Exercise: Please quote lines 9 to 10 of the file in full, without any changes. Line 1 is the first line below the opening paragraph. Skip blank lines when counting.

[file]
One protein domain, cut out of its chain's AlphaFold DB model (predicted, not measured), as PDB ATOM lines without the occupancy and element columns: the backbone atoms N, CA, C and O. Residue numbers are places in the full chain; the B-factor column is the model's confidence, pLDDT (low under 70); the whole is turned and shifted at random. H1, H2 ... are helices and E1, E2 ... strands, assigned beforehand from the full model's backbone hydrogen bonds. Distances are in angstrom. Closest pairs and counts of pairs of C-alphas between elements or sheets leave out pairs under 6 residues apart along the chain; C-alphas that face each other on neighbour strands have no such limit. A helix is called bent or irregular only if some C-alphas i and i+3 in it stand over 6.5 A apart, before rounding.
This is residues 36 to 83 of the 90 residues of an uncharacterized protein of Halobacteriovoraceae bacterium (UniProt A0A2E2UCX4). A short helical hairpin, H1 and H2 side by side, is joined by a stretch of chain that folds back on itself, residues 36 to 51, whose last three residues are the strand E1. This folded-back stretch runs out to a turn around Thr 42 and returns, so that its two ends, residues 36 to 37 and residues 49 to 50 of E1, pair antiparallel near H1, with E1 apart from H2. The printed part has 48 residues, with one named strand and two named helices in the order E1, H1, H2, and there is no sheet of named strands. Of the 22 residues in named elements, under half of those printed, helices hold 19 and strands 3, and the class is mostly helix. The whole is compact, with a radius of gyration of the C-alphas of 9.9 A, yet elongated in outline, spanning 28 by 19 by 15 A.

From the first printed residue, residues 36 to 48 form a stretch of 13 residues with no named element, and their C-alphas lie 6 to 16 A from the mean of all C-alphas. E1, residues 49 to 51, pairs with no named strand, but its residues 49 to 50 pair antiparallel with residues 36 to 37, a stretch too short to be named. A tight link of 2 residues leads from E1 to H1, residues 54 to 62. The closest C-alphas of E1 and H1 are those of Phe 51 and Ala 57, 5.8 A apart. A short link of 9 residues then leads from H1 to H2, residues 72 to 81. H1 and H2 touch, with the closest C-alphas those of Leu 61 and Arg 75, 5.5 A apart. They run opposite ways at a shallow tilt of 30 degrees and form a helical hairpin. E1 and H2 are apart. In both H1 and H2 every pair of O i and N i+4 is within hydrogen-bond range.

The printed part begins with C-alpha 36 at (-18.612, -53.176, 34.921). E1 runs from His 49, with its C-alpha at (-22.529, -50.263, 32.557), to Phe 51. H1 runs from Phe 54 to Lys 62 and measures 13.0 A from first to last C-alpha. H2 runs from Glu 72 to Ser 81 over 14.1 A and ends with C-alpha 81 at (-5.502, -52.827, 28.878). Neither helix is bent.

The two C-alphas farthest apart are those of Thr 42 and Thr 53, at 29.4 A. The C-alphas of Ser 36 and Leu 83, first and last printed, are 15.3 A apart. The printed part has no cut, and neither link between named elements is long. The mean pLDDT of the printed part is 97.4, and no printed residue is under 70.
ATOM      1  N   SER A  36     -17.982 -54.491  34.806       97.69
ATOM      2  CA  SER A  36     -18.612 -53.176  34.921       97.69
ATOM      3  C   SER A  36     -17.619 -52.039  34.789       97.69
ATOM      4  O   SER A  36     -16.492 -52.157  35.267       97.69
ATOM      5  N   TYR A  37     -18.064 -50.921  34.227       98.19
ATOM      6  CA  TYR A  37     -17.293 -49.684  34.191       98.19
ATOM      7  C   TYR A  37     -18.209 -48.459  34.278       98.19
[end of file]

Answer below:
ATOM      5  N   TYR A  37     -18.064 -50.921  34.227       98.19
ATOM      6  CA  TYR A  37     -17.293 -49.684  34.191       98.19